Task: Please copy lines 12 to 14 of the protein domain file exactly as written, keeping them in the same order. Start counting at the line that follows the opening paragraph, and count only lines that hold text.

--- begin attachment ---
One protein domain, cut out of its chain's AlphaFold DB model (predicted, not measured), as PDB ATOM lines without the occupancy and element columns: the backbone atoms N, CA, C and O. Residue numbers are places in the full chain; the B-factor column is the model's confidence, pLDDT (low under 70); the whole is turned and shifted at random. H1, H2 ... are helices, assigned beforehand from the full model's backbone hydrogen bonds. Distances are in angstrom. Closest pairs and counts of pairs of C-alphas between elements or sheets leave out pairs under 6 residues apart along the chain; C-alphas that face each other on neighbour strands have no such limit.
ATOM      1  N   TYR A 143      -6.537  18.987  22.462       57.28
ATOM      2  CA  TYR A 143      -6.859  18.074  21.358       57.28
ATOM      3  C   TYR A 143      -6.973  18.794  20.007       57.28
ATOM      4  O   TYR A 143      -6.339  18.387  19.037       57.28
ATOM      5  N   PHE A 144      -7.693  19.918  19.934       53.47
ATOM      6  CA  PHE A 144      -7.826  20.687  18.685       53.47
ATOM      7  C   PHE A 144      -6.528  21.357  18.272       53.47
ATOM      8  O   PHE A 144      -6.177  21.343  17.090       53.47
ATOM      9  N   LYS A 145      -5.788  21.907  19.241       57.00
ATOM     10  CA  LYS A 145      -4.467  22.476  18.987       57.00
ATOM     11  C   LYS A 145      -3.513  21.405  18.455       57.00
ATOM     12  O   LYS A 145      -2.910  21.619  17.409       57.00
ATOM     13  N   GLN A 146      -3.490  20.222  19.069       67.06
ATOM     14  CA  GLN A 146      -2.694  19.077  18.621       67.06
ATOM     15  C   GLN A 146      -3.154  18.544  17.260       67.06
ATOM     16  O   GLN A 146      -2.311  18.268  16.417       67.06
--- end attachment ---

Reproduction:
ATOM     12  O   LYS A 145      -2.910  21.619  17.409       57.00
ATOM     13  N   GLN A 146      -3.490  20.222  19.069       67.06
ATOM     14  CA  GLN A 146      -2.694  19.077  18.621       67.06